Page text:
Freshly Cut

April 29, 2009 § 2 Comments

img_00961Last week was one of those where I had to mow the lawn and get a haircut within a few days of one another.  You have to understand that my hair, if not controlled, is a wild beast.  It seems that over night it mysteriously transforms me from a typical, nondescript individual to the lost twin of Moammar Kadafi (in fact, Katherine refers to me as Moammar when my hair becomes too long, or… bushy, that is).  My parents were thrilled when I graduated from Seminary because they were finally able to replace my High School graduation picture in the den (affectionately referred to as ‘the mushroom’).

Our lawn isn’t much different (and I wonder if lawns and owners are like that old cartoon that depicts people and their dogs as looking remarkably similar).  When I mow our grass it is spectacular.  But two or three rainy days with a lot of sunshine in between, and it becomes a yard worker’s (that would be me) nightmare.

Just this past week I had to constantly restart our poor machine because it couldn’t handle the thick grass.  Fortunately the barber’s razor is electrically powered!

Such is the nature of the lawn and a head full of hair – always growing, and always being trimmed.

Yesterday, while inspecting the already-growing lawn, I was reminded of this doctrine we call sanctification.  It teaches that as long as we are on the earth God is at work within us.  That’s the quick version, but it is a good starting place.  In other words, we are constantly being pruned and shaped by God’s indwelling Spirit, daily being confronted by our inner weaknesses, sins and struggles, relentlessly being challenged to live with a view toward the new heavens and the new earth, and daily being shaped to resemble Jesus more and more – a lifelong process every Christ-follower experiences.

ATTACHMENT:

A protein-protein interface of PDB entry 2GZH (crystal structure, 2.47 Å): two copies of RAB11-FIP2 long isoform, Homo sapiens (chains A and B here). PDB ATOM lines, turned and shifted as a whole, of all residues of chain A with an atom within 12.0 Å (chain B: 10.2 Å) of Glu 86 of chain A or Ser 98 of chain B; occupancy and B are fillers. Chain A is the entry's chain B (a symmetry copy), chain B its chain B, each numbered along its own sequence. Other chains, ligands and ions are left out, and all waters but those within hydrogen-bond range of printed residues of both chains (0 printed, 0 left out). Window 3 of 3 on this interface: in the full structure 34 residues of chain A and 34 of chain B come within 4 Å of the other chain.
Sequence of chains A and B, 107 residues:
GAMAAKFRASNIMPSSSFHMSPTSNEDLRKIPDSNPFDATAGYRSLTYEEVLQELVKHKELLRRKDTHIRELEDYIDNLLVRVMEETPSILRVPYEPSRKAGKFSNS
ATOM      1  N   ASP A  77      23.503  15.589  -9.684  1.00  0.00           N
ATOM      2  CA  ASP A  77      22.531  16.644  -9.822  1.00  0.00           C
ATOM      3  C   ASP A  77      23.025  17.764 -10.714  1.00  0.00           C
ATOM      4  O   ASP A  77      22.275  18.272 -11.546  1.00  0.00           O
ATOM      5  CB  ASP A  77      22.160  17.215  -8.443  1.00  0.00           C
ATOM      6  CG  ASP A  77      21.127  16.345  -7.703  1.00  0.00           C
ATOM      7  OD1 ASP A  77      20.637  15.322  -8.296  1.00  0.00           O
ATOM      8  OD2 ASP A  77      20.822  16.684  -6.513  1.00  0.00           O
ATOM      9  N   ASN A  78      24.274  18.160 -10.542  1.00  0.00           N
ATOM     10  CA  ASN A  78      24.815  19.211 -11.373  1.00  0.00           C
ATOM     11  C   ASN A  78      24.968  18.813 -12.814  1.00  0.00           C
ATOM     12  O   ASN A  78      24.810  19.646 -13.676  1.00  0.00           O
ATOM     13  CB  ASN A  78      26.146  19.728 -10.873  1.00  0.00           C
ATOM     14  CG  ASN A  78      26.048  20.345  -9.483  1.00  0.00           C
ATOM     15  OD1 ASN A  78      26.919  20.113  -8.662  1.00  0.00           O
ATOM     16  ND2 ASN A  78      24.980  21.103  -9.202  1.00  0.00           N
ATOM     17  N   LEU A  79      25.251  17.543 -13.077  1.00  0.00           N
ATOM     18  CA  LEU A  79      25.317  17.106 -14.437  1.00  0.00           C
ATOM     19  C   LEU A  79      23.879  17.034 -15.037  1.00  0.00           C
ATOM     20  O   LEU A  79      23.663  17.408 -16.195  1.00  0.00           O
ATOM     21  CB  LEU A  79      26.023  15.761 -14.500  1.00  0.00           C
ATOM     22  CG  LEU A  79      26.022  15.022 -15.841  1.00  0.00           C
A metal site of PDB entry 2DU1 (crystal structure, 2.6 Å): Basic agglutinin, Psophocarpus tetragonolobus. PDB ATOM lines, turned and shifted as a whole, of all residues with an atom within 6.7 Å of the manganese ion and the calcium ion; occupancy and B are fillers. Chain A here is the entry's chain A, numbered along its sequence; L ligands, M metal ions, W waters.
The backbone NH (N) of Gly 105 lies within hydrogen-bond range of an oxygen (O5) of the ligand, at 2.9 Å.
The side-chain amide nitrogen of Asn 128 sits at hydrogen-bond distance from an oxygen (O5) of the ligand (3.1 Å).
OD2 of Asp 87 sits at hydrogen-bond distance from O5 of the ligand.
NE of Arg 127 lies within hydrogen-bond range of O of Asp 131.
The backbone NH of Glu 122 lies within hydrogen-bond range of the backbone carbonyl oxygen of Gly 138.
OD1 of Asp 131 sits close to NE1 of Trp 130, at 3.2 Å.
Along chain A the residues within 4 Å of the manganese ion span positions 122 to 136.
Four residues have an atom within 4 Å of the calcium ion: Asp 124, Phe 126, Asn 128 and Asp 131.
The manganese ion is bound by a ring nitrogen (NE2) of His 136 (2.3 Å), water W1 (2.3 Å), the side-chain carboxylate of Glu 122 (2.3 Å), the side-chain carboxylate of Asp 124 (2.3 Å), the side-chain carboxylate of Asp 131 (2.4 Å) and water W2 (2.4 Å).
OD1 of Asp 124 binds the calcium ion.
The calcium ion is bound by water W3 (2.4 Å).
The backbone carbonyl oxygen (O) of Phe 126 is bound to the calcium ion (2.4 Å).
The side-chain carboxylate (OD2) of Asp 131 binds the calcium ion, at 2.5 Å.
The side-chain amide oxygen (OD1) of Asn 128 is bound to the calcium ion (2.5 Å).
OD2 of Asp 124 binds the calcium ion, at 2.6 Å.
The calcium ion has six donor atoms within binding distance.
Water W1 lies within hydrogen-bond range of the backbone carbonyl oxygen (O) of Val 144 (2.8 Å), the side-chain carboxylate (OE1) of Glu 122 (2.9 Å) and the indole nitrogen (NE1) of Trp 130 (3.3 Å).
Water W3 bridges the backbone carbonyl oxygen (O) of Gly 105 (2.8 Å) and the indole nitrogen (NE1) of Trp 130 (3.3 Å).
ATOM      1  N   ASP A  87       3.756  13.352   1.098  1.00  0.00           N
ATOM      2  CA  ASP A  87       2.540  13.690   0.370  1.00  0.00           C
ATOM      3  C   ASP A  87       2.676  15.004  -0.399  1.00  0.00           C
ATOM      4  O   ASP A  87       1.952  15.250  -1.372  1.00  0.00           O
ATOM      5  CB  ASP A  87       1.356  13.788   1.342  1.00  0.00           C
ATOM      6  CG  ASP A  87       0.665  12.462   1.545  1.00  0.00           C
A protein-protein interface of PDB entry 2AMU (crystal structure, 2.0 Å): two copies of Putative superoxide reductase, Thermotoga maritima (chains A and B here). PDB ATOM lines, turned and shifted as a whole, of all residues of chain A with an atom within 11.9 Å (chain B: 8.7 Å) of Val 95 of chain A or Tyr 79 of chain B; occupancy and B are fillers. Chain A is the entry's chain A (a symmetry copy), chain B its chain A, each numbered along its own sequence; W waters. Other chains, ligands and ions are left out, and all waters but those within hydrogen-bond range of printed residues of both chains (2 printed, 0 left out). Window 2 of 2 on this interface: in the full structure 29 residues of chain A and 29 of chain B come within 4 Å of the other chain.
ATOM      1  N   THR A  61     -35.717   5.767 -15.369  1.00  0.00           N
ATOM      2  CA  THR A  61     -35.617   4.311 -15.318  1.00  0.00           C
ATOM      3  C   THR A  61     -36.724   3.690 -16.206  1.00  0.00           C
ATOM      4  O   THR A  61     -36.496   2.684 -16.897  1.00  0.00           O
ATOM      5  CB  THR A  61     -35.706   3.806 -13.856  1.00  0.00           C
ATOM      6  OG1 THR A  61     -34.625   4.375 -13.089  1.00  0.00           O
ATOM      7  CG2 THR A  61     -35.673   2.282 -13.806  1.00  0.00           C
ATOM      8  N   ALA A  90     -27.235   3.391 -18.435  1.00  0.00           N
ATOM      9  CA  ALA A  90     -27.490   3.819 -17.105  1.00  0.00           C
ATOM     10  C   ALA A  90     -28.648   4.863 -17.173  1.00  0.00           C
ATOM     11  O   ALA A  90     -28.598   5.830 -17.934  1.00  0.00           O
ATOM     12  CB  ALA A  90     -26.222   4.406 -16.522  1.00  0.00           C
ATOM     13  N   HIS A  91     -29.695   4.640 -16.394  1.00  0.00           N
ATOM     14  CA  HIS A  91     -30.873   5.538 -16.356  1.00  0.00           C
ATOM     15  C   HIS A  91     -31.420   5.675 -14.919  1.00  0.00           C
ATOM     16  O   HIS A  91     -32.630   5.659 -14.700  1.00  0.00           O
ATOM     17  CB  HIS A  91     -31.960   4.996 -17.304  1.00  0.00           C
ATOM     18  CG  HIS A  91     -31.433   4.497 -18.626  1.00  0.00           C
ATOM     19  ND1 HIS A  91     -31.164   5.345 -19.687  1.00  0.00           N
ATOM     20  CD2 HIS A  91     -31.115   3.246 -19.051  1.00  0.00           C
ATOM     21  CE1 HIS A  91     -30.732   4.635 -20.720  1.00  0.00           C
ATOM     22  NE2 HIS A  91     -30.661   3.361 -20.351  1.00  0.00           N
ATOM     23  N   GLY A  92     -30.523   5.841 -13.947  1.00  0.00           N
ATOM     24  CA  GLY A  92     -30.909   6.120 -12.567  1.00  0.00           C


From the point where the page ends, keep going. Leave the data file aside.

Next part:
There are painful moments because in the process God shows us who we really are, but then there is relief as He draws us before His Throne and dispenses Grace.  And it is that daily work of God in our lives that reminds us that at one in the same time we are both unfinished, and completely loved and kept by the Father until He brings us home.

What struck me was that if we are perfectly honest, we don’t really like this process in its rawest form – because there is something in us that has a hard time believing God would love us enough to endure our garbage.  And then it hit me that the only lawns you don’t mow and the only hair you don’t cut are those that don’t grow, right?  We’re talking artificial turf and fake hair.  Because the alternative to the need for consistent maintenance is an artificial existence – an artificial appearance, even.  And so we are trimmed because we are living, breathing and growing vessels – we are human.  And God has built into His Redemptive work, a vehicle – sanctification – in which to confront our mess and keep us human all at the same time.

Friends, this is such Good News.


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